I love early summer, I think it must be my favourite season — though I suppose that really one should still consider this late spring. I walk to and from work and it is so beautiful that I walk along in a bit of a daze staring up at the trees:
Saskatoon has been very lucky so far in that dutch elm disease hasn’t struck here yet, so all the streets in the old parts of town are lined with elms, but at any time they could all be gone.
On a smaller scale my flax is up and multi-leaved, which apparently makes it more frost tolerant — this is surely ironic as when it is two leaved there is a much greater likelihood of frost. Look at how pretty it is:
I think I may have got a little too excited when I scattered the seed. See here:
Any thoughts on what I should do? I guess I could try to thin it, but there is no where to walk without stepping on flax — I guess rows have a purpose after all, who knew?
I just followed the method my father-in-law told me from when he grew up on the farm: you scatter the seed with your hand. I may just leave it, maybe spindly plants give softer fibre or something.
I have been procrastinating on washing this sweater, and now it is June and it still hasn’t been worn. I have been working on it since last August — you would think that was enough time to get the only handmade Christmas present I made last year finished in time, but alas no.
It is no longer really getting later, as it is now too warm to wear it.
I just looked back and realized it has been quite a while since I wrote about my cabley gloves, and now they are so close to being done. I had forgotten how fast they work up when you do them this way.
They always look like a dog’s breakfast at this stage, but I am very happy with the way they have turned out. It almost (almost) makes me look forward to winter, or at least October, so I can wear them.
When I got home from work yesterday I was so excited to find a Canada Post parcel delivery notice. I am waiting for some very pressing yarn orders with deadlines attached, and I am feeling very impatient.
When I got to the post office and I first saw the box, I was confused as it looked too big and heavy to be yarn. Then I saw the return address and it all came flooding back to me: I was sick a few weeks ago, and I was idly surfing the Internet in the middle of the morning and came upon the Folio Society website (okay, I had it bookmarked — in a folder called bibliophilia, please let your mind now fill with lurid images), and I decided that I would finally join after being patient for . . . oh, a very long time.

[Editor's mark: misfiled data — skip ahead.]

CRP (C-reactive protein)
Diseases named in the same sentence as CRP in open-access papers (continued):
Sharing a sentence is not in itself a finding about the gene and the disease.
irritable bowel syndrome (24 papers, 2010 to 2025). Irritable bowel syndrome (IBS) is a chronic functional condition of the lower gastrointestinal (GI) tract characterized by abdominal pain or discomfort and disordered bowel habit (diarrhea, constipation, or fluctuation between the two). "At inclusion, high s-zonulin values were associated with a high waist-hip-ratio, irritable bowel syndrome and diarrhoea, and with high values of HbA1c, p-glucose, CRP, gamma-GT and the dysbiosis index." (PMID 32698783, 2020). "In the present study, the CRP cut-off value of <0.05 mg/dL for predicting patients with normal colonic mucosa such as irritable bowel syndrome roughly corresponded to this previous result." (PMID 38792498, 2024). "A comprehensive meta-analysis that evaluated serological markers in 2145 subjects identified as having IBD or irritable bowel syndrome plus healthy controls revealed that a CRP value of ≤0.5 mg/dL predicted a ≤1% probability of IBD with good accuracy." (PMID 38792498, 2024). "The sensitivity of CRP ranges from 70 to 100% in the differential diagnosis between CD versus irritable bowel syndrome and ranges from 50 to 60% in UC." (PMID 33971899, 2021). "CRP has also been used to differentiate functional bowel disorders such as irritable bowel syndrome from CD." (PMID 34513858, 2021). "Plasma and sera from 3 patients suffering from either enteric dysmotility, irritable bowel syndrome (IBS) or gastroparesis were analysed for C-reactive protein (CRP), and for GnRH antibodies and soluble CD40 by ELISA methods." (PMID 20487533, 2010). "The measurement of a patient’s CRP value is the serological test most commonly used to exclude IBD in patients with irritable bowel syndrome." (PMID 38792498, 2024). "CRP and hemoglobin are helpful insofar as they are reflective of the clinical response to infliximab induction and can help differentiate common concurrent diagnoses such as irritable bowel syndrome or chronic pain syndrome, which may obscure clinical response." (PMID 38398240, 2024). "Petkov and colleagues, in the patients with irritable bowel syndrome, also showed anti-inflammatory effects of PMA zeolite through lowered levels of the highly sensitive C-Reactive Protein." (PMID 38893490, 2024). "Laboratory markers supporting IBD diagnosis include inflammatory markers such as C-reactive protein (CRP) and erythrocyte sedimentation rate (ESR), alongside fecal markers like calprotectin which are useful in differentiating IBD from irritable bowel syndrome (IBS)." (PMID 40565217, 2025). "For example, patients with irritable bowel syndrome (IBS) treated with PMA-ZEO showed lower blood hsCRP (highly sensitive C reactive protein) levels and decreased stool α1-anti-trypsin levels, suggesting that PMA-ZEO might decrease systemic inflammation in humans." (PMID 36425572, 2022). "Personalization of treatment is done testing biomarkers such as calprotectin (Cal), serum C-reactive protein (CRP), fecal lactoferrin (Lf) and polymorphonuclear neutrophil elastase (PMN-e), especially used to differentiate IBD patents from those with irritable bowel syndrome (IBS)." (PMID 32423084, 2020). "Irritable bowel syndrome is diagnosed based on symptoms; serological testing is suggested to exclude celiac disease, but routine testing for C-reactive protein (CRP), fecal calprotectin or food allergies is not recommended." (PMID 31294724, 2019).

So now I have the “Empires of the Ancient World” introductory offer in my living room:
I have since gone online and ordered my four books to cement the deal. This is why credit cards and the Internet are a perilous, perilous combination not to be mixed by the unwary.
Wisp is only a pattern in the broadest sense of the word and borrows heavily from Debbie New’s scribble lace technique from Unexpected Knitting, which is quite frankly one of the most wonderful knitting books I have ever come across.
I believe I have mentioned this before, but I think Debbie New would be the most fun person to have in a knitting group. I can just imagine what it would be like:
“So, Debbie, what are you working on?”
“I am using this great lace weight wool I got to knit myself a boat. I have dyed it puce and am going to get one of my sons to cover it with epoxy and take it camping.”
If you could convince Debbie to join, it might be worth starting a knitting group, just for that.
Note: I was initially scared off by statements from Amazon and bookstores about how long it takes to get the book, but Schoolhouse Press seems to really have it together, and it was worth the wait.